Hi Lynn, I was reading (and laughing at) your post on the MCHS Grads Facebook page, with the To Sir With Love ad, about the yearbook “anonymous” student/teacher exchange that you attribute to Mr. Ramcharan.
Hi (again) Lynn,
What years were you at MCHS? I know To Sir With Love came out in ’67; does that fit your MCHS timeframe? (Another Montreal connection: The title song’s music was composed by Montreal’s Mark London!)
Almost forget the link to the Mark London page… http://www.cshf.ca/song/to-sir-with-love/
I agree wholeheartedly with Lynn Berry. I was one of the guys sitting behind her in class, pulling her hair and bothering her, because I liked her and I was a stupid, shy teenage boy. Most teenage boys are stupid and had an extremely difficult time talking to girls. So we expressed our interest in other annoying behavior.
Anyway, Mr. Rancharan was an amazing teacher, had a wonderful sense of humour and made functions easier to understand. He was my favourite teacher at MCHS.
I also have pictures which I would be happy to scan and share with you Ken.
Excellent! I second Jaan.
Please do scan the pictures, Lynn!
You guys (non-gender-specific ‘guys’) are great!
When I’ve carried my bit of Ramcharan research as far as I need to, you guys should take the ball and run with it.
Obviously Fred was a unique, gifted individual (you might want to banter around the “genius” word). His students (you!) are the ones who really appreciate him; you should capture your memories of him in a tangible form that you can share (before we get much older and start sliding into the abyss).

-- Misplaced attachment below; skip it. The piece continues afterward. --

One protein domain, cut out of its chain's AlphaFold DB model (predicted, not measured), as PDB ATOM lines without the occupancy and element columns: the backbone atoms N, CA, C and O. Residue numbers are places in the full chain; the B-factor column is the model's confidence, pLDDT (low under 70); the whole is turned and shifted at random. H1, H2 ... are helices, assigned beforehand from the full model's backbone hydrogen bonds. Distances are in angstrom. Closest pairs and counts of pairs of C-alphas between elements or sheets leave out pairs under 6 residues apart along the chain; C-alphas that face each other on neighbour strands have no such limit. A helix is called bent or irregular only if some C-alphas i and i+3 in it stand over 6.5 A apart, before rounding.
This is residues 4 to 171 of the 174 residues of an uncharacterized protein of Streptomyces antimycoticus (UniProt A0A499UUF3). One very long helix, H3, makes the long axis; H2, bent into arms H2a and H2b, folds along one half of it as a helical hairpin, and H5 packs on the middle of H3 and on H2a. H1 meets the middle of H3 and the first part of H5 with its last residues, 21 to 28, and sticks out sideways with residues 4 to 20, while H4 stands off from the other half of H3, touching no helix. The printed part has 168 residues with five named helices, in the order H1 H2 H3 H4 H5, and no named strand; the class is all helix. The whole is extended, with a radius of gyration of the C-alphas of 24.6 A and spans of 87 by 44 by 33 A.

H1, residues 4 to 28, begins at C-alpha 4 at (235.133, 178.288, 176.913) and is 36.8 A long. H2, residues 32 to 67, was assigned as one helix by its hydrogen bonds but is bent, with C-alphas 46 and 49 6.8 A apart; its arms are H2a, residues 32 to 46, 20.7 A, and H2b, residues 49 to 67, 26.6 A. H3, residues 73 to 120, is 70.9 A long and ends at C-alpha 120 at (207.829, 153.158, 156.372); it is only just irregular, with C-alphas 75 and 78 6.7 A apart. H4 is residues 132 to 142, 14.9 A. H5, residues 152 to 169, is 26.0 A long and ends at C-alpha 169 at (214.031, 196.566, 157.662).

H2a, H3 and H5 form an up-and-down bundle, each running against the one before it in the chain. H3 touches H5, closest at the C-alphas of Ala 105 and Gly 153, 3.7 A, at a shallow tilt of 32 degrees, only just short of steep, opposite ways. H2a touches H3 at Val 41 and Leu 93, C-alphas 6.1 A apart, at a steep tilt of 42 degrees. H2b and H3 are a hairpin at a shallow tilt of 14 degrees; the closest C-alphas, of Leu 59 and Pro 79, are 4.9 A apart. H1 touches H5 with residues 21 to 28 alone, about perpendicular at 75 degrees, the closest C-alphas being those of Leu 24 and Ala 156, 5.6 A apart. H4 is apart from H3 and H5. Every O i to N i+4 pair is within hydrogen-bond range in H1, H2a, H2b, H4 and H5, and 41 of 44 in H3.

That’s a most excellent suggestion, Ken!
It’s my hope that one or more of his students will take up the challenge.
I would be pleased to help such a student or students in whichever way I can.
Also, I’m really pleased that you are following MCHS-related comments on Facebook – there have been so many comments there, and it’s so interesting to read all of them!
We owe thanks, as well, to you for getting the conversation underway, regrading Mr Ramcharan’s life, career, and the positive impact of his work.
I was “not good” at math in high school. I have an interest in catching up, on what I missed, by finding a way to get up to speed on high school math. Any suggestions, that anybody may have, on how best to go about such a project would be much appreciated.
For a start, a classmate Scott Munro (MCHS 1963) has shared with me information about two books, in a Nov. 27, 2014 email:
“You were expressing an interest in math on the drive back yesterday [from an MCHS 2015 organizing meeting in Kitchener, Ontario]. Two books that may be of interest to you: 1) The Handy Math Answer Book, by Patricia Barnes-Savey and Thomas E Svarney (Visible Ink Press, MI, ISBN 978-1-57859-373-6 2) The Joy of X by Stephen Strogatz (Houghton Mifflin Harcourt, NY, ISBN 978-0-547-51765-0). The first provides historical perspective and basics on the various fields of math, the second has a really nice outline of the quadratic formula, as well as other good things. I picked both at Chapters.”
I’ve bought both of these books, for a start in my quest.
I also some years earlier bought a couple of books by John Mighton: The Myth of Ability: Nurturing Mathematical Talent in Every Child (2003); and The End of Ignorance: Multiplying Our Human Potential (2007).
I’ve also started reading The Bedside Book of Geometry: From Pythagoras to the Space Race: The ABC of Geometry (2011).
The stories about Mr Ramcharan’s skills as a teacher have convinced me, that it’s time for me to get serious about learning the things, about how mathematics works, that I did not get around to learning all that well, in my own high school journey.